Worry Magic – review

worry_magicI’m a bit wary of books with ‘magic’ in the title. I don’t read a lot of fantasy these days (which is strange because I used to adore it as a child, and I still rate the Discworld novels as some of my favourites) and I think it’s because I find it harder to connect with the characters in a fantasy setting.

However, Dawn McNiff‘s Worry Magic is very definitely a contemporary story, introducing us to Courtney and her family: Mum (works for animal shelter, is clueless about money), Dad (retreats to his Shed, worries about finances) and Kyle (typically teenage brother who mostly communicates in grunts). And Gran, who is old and ill and who Courtney loves more than almost anything.

Courtney worries. She’s a worrier. And this is where I think Worry Magic really stands out, because a lot of kids ARE worriers. They often keep their worries to themselves, for many reasons: they think their friends might laugh at them or not understand, they don’t want to burden others around them, or they simply feel guilty for worrying or believe it’s something you do in secret. Courtney has two big things to worry about: her beloved Gran, who is in hospital, and her parents, who argue a lot. Courtney worries that her Gran is going to die and that her parents are going to split up. To add to these biggies is a slightly smaller but interconnected worry: her best friend Lois appears to be more interested in catty Bex than Courtney these days, and if Courtney can’t talk to Lois about her worries, then she has to bottle them all up inside even more than usual.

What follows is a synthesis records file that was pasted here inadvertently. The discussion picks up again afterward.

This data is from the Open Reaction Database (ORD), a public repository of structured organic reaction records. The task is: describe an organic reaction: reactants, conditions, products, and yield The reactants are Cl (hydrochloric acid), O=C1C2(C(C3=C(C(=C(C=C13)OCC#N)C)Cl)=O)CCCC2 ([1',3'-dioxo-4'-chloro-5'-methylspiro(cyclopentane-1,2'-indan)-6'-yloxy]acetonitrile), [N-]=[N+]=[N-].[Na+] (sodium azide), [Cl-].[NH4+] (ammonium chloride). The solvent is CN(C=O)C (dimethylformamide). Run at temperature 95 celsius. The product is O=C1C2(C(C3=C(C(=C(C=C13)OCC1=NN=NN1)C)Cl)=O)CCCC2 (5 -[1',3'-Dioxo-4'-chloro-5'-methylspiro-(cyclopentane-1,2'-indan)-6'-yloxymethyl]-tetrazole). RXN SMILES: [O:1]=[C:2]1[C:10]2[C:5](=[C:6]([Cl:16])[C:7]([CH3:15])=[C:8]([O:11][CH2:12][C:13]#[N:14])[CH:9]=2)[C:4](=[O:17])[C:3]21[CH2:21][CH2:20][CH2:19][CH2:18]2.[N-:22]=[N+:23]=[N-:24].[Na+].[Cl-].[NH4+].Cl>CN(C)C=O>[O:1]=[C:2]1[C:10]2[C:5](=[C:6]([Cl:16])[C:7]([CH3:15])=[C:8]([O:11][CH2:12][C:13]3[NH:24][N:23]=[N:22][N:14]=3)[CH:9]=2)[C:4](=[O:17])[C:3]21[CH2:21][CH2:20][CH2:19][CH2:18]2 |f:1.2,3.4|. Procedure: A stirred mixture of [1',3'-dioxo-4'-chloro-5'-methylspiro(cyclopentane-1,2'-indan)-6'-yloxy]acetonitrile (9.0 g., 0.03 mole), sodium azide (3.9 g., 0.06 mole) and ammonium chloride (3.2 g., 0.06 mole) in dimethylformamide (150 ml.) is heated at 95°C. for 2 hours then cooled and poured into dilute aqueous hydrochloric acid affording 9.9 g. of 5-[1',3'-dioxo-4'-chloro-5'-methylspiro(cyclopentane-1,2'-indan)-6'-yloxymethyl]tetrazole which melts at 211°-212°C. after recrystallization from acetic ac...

DSC_0006~2Courtney begins to suffer from anxiety attacks – though a strange thing happens when she faints: she dreams resolutions for the things that are going wrong. And much to her astonishment and delight, they come true. Soon she is deliberately worrying herself into a faint just to make the magic happen. Because if she’s magic, she can fix her parents’ marriage and make her Gran better, can’t she? It’s just a question of trying hard enough.

Is it real magic? How else could it be explained? (No spoilers here!)

I was really rooting for Courtney all the way through. Anxiety is one of those things that happens to us all and yet it’s rarely covered in children’s books quite so confidently. Why don’t we teach our children how to deal with their worries better? Is it because as adults, we don’t know how to do it either?

I defy any child not to identify with Courtney – and this book may well help children to discuss their anxieties with others around them. Suitable for 9-12s, though younger confident readers will get a lot out of it too – as well as less confident teenage readers who are facing family anxieties. The chapters are satisfyingly short and the language highly accessible, which means the plot rockets along at a good pace.

Worry Magic is published TODAY by Hot Key books – many thanks to them for sending me a copy for review. I shall be sending it to a ten-year-old that I think will enjoy it very much.


3 thoughts on “Worry Magic – review

  1. Great review – she seems to understand how you and most children worry. and I agree children will dive into this book feeling someone knows how they are agonising over things and is really on their side..xx

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